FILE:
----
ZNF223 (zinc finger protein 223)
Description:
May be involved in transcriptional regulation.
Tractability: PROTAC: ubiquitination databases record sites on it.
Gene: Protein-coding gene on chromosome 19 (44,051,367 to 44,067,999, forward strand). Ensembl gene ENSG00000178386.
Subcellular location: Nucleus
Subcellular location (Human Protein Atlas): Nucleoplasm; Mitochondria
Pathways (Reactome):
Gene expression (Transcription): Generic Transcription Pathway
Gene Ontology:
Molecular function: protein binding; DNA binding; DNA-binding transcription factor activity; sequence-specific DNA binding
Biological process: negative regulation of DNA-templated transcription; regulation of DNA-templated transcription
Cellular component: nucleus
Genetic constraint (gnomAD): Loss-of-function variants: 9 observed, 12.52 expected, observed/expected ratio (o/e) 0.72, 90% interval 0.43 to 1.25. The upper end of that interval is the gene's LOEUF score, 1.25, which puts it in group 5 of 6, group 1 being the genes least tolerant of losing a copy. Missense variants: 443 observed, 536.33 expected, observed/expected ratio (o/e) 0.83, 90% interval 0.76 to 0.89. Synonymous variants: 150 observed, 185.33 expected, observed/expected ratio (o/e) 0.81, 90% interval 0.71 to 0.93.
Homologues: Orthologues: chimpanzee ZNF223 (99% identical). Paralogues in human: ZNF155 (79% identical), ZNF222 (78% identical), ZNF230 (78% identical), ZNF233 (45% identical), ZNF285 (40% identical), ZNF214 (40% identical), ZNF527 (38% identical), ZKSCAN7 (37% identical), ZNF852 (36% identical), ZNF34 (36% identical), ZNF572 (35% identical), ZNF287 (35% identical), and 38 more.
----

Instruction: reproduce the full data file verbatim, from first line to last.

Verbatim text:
ZNF223 (zinc finger protein 223)
Description:
May be involved in transcriptional regulation.
Tractability: PROTAC: ubiquitination databases record sites on it.
Gene: Protein-coding gene on chromosome 19 (44,051,367 to 44,067,999, forward strand). Ensembl gene ENSG00000178386.
Subcellular location: Nucleus
Subcellular location (Human Protein Atlas): Nucleoplasm; Mitochondria
Pathways (Reactome):
Gene expression (Transcription): Generic Transcription Pathway
Gene Ontology:
Molecular function: protein binding; DNA binding; DNA-binding transcription factor activity; sequence-specific DNA binding
Biological process: negative regulation of DNA-templated transcription; regulation of DNA-templated transcription
Cellular component: nucleus
Genetic constraint (gnomAD): Loss-of-function variants: 9 observed, 12.52 expected, observed/expected ratio (o/e) 0.72, 90% interval 0.43 to 1.25. The upper end of that interval is the gene's LOEUF score, 1.25, which puts it in group 5 of 6, group 1 being the genes least tolerant of losing a copy. Missense variants: 443 observed, 536.33 expected, observed/expected ratio (o/e) 0.83, 90% interval 0.76 to 0.89. Synonymous variants: 150 observed, 185.33 expected, observed/expected ratio (o/e) 0.81, 90% interval 0.71 to 0.93.
Homologues: Orthologues: chimpanzee ZNF223 (99% identical). Paralogues in human: ZNF155 (79% identical), ZNF222 (78% identical), ZNF230 (78% identical), ZNF233 (45% identical), ZNF285 (40% identical), ZNF214 (40% identical), ZNF527 (38% identical), ZKSCAN7 (37% identical), ZNF852 (36% identical), ZNF34 (36% identical), ZNF572 (35% identical), ZNF287 (35% identical), and 38 more.